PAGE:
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Author Topic: TCP Header Fields: An Overview  (Read 3035 times)

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Vineesh K P

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TCP Header Fields: An Overview
« on: April 28, 2018, 02:33:43 pm »
 TCP segments are sent as internet datagrams. The Internet Protocol header carries several information fields, including the source and destination host addresses. A TCP header follows the internet header, supplying information specific to the TCP protocol. This division allows for the existence of host level protocols other than TCP.

Take a look at the TCP header format below.



Source Port: 16 bits

    The source port number.

Destination Port: 16 bits

    The destination port number.

Sequence Number: 32 bits

    The sequence number of the first data octet in this segment (except
    when SYN is present). If SYN is present the sequence number is the
    initial sequence number (ISN) and the first data octet is ISN+1.

Acknowledgment Number: 32 bits

    If the ACK control bit is set this field contains the value of the
    next sequence number the sender of the segment is expecting to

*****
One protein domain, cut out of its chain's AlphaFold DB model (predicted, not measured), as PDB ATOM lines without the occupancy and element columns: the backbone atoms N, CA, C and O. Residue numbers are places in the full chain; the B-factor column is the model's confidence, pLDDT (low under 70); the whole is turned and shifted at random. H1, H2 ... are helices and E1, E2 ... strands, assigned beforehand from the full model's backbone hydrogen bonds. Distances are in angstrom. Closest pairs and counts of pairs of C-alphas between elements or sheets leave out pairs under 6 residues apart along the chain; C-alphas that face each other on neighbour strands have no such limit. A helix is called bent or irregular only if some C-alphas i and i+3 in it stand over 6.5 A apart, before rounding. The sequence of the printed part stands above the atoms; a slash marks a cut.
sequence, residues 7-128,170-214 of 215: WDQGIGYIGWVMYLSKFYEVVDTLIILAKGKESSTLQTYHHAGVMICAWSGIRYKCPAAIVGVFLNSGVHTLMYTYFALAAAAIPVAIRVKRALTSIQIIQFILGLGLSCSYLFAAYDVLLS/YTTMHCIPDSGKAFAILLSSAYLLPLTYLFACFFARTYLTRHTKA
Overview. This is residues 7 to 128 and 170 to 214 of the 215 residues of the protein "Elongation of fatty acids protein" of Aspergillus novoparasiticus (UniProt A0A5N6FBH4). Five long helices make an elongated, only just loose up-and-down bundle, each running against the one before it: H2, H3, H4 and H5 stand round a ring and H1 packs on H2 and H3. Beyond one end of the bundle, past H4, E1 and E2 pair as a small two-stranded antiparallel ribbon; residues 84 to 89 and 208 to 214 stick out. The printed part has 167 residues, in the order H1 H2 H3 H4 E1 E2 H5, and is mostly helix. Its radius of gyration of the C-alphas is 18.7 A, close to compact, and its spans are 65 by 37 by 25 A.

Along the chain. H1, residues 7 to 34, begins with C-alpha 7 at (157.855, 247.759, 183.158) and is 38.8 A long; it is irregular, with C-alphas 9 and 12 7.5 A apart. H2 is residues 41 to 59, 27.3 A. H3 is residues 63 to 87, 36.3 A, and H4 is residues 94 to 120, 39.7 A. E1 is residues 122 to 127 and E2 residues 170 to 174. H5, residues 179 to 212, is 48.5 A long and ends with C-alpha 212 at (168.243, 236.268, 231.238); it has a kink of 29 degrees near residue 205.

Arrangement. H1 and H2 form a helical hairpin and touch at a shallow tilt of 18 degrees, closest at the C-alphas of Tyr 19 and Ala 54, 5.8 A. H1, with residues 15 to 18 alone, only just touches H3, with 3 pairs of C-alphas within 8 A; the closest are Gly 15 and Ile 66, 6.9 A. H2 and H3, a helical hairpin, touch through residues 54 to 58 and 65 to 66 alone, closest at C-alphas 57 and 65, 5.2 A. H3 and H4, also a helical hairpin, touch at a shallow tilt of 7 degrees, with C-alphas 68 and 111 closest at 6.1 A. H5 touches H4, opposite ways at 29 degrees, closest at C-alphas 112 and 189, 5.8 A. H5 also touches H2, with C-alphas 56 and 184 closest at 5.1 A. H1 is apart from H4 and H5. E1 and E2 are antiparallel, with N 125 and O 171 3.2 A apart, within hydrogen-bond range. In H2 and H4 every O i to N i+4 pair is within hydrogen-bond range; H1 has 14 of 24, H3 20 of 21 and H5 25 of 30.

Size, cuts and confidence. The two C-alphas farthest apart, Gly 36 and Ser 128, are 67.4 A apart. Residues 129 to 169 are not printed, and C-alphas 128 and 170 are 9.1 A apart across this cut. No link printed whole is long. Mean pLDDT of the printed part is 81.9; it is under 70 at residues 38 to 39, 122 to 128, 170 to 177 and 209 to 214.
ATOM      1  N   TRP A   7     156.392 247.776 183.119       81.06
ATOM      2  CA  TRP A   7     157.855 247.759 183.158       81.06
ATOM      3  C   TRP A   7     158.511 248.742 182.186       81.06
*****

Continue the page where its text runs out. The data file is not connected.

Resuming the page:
receive.  Once a connection is established this is always sent.

Data Offset: 4 bits

    The number of 32 bit words in the TCP Header.  This indicates where
    the data begins.  The TCP header (even one including options) is an
    integral number of 32 bits long.

Reserved: 6 bits

    Reserved for future use.  Must be zero.

Control Bits: 6 bits (from left to right):

    URG:  Urgent Pointer field significant
    ACK:  Acknowledgment field significant
    PSH:  Push Function
    RST:  Reset the connection
    SYN:  Synchronize sequence numbers
    FIN:  No more data from sender

Window: 16 bits

    The number of data octets beginning with the one indicated in the
    acknowledgment field which the sender of this segment is willing to
    accept.

Checksum: 16 bits

    The checksum field is the 16 bit one's complement of the one's
    complement sum of all 16 bit words in the header and text.  If a
    segment contains an odd number of header and text octets to be
    checksummed, the last octet is padded on the right with zeros to
    form a 16 bit word for checksum purposes.  The pad is not
    transmitted as part of the segment.  While computing the checksum,
    the checksum field itself is replaced with zeros.

Urgent Pointer: 16 bits

    This field communicates the current value of the urgent pointer as a
    positive offset from the sequence number in this segment.  The
    urgent pointer points to the sequence number of the octet following
    the urgent data.  This field is only be interpreted in segments with
    the URG control bit set.

You can also check my other post on IP header fields: https://admin-ahead.com/forum/general-discussion/ipv4-packet-header-fields-an-overview/

Thank you for reading.
« Last Edit: April 28, 2018, 02:36:08 pm by Vineesh K P »